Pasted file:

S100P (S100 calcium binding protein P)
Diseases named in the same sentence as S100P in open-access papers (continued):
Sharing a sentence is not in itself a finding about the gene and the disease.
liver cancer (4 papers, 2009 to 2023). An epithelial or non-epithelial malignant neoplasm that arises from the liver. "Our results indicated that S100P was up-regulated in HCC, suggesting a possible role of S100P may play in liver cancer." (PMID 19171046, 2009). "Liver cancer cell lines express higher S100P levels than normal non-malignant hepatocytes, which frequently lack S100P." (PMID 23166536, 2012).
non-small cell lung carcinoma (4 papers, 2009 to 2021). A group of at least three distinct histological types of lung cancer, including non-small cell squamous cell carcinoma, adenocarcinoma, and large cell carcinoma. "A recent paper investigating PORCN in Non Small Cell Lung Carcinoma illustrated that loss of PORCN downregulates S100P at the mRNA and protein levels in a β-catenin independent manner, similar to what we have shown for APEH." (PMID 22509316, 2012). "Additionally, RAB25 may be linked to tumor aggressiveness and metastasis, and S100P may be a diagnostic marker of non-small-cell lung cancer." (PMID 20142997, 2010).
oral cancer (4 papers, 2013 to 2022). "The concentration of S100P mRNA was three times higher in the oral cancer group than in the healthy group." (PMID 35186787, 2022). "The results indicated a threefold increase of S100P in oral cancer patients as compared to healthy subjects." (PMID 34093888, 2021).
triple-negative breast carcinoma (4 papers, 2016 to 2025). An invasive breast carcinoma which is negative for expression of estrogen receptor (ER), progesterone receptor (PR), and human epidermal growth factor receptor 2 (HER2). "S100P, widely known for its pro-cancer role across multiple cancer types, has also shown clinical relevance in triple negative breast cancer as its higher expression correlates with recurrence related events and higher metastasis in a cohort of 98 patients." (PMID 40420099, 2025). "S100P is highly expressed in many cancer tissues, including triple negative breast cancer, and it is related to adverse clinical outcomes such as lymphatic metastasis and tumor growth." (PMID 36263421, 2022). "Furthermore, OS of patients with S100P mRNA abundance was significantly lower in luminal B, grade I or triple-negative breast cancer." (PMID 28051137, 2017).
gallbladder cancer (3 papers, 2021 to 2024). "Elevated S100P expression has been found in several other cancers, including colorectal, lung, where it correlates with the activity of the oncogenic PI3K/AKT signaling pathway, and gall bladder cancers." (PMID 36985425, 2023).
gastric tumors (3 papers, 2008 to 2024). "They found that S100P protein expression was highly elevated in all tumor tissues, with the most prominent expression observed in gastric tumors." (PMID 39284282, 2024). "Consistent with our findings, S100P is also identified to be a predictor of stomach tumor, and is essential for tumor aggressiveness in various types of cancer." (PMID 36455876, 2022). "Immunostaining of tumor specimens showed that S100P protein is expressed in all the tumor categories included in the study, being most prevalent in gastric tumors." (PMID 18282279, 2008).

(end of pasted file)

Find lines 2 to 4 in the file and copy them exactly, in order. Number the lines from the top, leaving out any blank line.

Diseases named in the same sentence as S100P in open-access papers (continued):
Sharing a sentence is not in itself a finding about the gene and the disease.
liver cancer (4 papers, 2009 to 2023). An epithelial or non-epithelial malignant neoplasm that arises from the liver. "Our results indicated that S100P was up-regulated in HCC, suggesting a possible role of S100P may play in liver cancer." (PMID 19171046, 2009). "Liver cancer cell lines express higher S100P levels than normal non-malignant hepatocytes, which frequently lack S100P." (PMID 23166536, 2012).